“Deep Midwinter After-Party”–demonstrations then and now….and more…

I’m thrilled to announce that I have been  nominated for a Mass Book Award for my debut poetry collection, Baltimore Girls (2017).

Thank you to Finishing Line Press for this honor!

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If you’d like to purchase a signed –and if you like, inscribed –copy of my book, please email me at lviti@wellesley.edu. $13.99 includes the cost of mailing.

Here’s a poem I wrote in late 2016–which seems particularly appropriate at this time in history…

Deep Midwinter After-Party

Empty kitchen. Morning of snow. Small birds
make quick round trips from bush to feeder.
Hardly a sign of the knot of guests who last night
stood by the French doors, beers in hand
or gathered at the table of empty plates,
glasses half full of wine.

Traces of crackers and salsa marinate
with vegetable peels in the compost tub.
We used to be busy with kids and pets,
used to be the ones driving south for Christmas
getting home to pay the babysitter,
wondering if we’ve ever make up lost sleep.

I saw you lean back in the yellow armchair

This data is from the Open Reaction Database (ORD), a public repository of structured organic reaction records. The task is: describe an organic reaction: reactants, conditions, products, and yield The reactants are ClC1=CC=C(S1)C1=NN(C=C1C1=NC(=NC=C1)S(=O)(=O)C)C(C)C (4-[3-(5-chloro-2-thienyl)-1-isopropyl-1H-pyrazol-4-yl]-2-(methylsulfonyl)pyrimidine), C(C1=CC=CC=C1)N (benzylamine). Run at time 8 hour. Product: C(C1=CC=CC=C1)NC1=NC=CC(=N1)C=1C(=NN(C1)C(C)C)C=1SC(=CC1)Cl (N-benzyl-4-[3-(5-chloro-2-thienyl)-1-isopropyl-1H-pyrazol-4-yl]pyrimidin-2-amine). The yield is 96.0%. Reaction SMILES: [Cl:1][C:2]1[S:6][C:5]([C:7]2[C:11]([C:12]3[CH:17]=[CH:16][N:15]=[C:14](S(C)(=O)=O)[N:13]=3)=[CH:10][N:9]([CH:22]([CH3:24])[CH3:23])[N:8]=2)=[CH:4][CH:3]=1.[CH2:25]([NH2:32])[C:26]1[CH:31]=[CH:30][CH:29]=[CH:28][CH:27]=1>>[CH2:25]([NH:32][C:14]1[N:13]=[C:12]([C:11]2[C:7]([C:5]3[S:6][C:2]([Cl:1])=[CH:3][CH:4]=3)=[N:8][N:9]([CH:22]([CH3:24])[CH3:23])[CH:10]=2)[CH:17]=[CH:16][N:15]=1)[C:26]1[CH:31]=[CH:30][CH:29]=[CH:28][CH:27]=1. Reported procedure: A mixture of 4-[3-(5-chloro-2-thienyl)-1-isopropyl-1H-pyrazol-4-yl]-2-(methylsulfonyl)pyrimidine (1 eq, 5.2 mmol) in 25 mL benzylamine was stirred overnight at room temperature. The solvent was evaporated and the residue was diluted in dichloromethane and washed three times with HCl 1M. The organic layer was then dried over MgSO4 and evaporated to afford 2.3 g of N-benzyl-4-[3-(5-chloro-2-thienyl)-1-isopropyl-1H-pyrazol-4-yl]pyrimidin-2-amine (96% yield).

listening to the thirty year olds
talk about work, their children, the news.
It made me wonder at how time
had moved up so fast on us, how
we ignored it as long as we could.

We’re old, admit it, I tell myself, don’t have time
for twenty to forty years of reforming  the country,
the world—we barely have time
to read the books we want to,  plant the gardens,
see the fifty states,  see refugees welcomed,
resettled,  find a glimmer of a hint of a possibility
of peace on the planet, this  home to our
benighted race, drowning in stuff or in our confusion.

Years ago, thinking about this didn’t faze me.
We would make it better, we would stop a war,
we would bring down a sneak, lying President.
We would do so much better when it was our turn.
Soon, we’ll march,  show what we stand for, bear witness.
I’m not yet ready to call it quits, but getting close.

Let the younger people take the reins. I’m
straggling at the back of the crowd as it pulses down
Independence  Avenue. You might glimpse me there,
like the gray panthers I used saw on the picket lines
–when I was young and fecund—
time biting at their aching heels.

Originally published in Porcupine, Fall 2017, print